The themes, for me, include loneliness, “John felt terrifically alone,” and fairness, “people don’t get what they deserve, everything oh every last thing is given out at random.” Daniel has had to suffer the punishments that John thought he deserved instead. And dread, “But John did not sleep, such was his dread.” While rage and suppressed anger and sadness are evident, the story reaches deeper than just the expected themes. I think that’s one of the strengths of the story. John is surprisingly mature and because of his good nature, his little brother might end up okay. John realizes at the end of the story that while he’s sad, lonely, and angry, “there was nothing to be afraid of, nothing to do but see him off,” and he doesn’t kill his father as he’d planned. John had also felt guilt or anger that he hadn’t saved him and his brother but that a random stop by the police was what saved them. “It was pure luck that the old man had been caught red-handed and went down. Though it galled John that a broken tail-light saved them.”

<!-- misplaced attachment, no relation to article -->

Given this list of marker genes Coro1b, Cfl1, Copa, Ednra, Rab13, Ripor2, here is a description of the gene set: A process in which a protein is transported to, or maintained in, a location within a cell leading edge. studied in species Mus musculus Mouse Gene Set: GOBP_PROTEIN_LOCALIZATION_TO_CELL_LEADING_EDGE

The trajectory of their traveling is circular ending up finally back home. The physical traveling echoes the repetition of abuse, same thing again and again. To make money, the two young men, rob houses of people while they attend funerals. There is a night that John is trapped underneath the bed of a woman mourning her children. John gets the sleep he needed and vicariously experiences the mourning. The story is very well structured and wrapped neatly into a thematic narrative without anything superfluous. And, even includes suspense. It's damn good.
“Treasure State” was first published in Tin House. Then it was included in the The Best American Short Stories, 2016.